John Fitch, legendary race car driver, died on October 31. I remember watching him recklessly tear around the the 1.5 mile Lime Rock, CT race track way back in the 1960s. Ringleader Tom Conry at the wheel, we would drive down from Pittsfield on summery Saturday mornings to watch the spectacle. "The Red Protector of the People's Goods," Conry's name for the battered Coleman cooler with plenty of miles on its odometer, stuffed with beer and sandwiches, was wedged in the back seat.
We'd sit on the hillside overlooking the start area, one of the S turns and a straightaway, where we were guaranteed to see lots of action, flying gravel, spin outs, and contentious maneuvering on the SCCA race track. We were young Walter Mittys, imagining ourselves buckled in and goggled up, slip streaming inches behind a competitor, executing perfect four wheel drifts around the turns, and gunning our engines to the breaking point. College kids with our whole lives stretching out before us, we had no clue about the S curves and straightaways ahead that we'd speed through or brake for or spin out of.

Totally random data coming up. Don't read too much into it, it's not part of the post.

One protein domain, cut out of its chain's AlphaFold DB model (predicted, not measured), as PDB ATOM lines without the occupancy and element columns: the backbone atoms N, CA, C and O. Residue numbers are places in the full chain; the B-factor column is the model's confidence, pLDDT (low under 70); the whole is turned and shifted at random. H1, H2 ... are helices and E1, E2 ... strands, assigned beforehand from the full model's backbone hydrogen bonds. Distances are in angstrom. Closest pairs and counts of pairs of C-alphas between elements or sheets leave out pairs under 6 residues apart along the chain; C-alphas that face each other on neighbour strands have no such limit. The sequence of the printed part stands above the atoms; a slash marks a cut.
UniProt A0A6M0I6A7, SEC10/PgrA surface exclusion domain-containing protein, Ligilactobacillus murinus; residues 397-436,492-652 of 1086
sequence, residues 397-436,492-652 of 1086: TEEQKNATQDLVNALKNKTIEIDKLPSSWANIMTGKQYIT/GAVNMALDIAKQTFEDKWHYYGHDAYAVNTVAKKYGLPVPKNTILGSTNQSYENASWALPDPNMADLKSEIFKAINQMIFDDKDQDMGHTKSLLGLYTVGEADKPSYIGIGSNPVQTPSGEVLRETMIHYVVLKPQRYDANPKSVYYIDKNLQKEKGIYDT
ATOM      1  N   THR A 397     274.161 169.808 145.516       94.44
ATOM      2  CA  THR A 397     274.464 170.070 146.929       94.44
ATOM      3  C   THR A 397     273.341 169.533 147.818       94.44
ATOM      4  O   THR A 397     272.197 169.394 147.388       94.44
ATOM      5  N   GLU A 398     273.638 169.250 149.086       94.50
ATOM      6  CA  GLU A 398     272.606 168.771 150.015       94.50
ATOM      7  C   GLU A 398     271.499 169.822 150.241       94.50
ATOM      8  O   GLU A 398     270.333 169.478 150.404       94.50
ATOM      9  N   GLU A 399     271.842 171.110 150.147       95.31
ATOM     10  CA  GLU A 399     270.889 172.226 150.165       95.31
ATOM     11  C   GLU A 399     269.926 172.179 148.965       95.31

There were plenty of races when the hard-charging John Fitch (1917-2012) was a "DNF", Did Not Finish. This year Tom Conry became a DNF. Conry was the only person with the same bright memories of those sun soaked, beery, ham and cheese, carefree afternoons on the hillside, the only one with whom I could relive those moments of watching low-slung race cars of every dimension and class, engines whining, clouds of grey/blue smoke jetting from exhaust pipes when the drivers pushed the pedal to the metal or billowing from engine compartments when they "blew" it.
Conry's gone. I'm still here. Somewhere this summer there'll be another bunch of college kids sitting on that hillside under giant blue skies.Their own S turns and straightaways are ahead of them. I still wish I could dig my hand into the icy 'red protector,' pull out a cold Budweiser, and share a John Fitch story with him.
Photo by David G. Connor